A group of Taiwanese manufacturers are joining Apple’s legal battle against Qualcomm in a countersuit, claiming the chipmaker charges excessive fees for patent licenses and violates anti-trust laws, according to The Wall Street Journal. Apple is covering the legal expenses associated with the companies’ defense, and said it would file a separate motion to consolidate the manufacturer’s countersuit with its own.
Contract manufacturers Foxconn Technology, Compal Electronics, Pegatron Corp, and Wistron Corp had planned to file a lawsuit against Qualcomm in the Federal District Court in San Diego on Tuesday night. Notably, the companies assemble iPhones and iPads for Apple. Qualcomm is the market leader in smartphone modems and a primary supplier to Apple, yet Apple doesn’t have a direct patent deal with Qualcomm; it pays licensing fees to the four manufacturers who then pay Qualcomm. Apple stopped making payments to the four after it sued Qualcomm in January for $1 billion, thus making the manufacturers’ involvement in the legal tussle seemingly inevitable.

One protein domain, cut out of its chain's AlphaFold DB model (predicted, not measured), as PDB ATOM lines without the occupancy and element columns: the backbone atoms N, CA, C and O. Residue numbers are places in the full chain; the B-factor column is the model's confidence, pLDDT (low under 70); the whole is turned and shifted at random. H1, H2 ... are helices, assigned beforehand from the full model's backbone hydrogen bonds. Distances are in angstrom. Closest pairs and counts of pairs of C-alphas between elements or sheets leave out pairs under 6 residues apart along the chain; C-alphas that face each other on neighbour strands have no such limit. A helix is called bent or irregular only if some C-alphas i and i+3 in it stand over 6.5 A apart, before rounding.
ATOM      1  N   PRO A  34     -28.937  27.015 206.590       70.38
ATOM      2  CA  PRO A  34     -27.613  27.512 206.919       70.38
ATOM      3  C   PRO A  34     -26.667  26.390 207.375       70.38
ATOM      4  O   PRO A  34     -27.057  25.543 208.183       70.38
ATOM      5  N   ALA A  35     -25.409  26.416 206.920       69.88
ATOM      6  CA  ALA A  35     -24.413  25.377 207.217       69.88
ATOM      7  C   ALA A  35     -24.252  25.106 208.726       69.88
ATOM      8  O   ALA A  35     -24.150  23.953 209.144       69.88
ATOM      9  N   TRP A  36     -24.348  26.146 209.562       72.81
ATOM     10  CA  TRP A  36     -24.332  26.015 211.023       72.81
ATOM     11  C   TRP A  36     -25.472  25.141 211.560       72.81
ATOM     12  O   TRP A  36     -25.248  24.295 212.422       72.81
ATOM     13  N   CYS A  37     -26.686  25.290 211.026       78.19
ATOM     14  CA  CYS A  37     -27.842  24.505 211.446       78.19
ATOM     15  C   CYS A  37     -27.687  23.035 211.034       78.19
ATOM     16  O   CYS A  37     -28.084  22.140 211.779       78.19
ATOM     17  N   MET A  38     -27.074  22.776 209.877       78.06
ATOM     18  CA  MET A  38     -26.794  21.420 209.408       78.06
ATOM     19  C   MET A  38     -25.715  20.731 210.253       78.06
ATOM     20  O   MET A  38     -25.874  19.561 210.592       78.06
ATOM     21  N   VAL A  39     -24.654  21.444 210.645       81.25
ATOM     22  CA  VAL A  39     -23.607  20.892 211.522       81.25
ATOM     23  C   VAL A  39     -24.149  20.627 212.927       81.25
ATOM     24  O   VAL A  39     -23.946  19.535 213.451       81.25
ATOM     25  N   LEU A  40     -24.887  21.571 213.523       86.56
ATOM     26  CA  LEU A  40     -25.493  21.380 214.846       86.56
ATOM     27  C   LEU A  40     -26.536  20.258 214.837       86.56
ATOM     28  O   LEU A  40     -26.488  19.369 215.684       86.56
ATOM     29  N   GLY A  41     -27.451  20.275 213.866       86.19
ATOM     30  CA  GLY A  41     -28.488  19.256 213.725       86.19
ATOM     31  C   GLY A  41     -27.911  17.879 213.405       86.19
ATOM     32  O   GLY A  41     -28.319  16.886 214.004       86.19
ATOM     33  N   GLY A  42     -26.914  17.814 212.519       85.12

It’s the latest episode in a long and sordid saga. In May, Qualcomm sued the four Taiwanese manufacturers for “failing to provide royalty payments.” In July, Qualcomm asked the US government to ban new iPhones from coming into the country, and stop sales of devices that were already in the US.
Qualcomm is also being sued by the United States Federal Trade Commission for anti-competitive practices. Qualcomm had previously said that it has “never withheld or threatened to withhold chip supply in order to obtain agreement to unfair or unreasonable licensing terms,” despite accusations to the contrary by Apple and now others.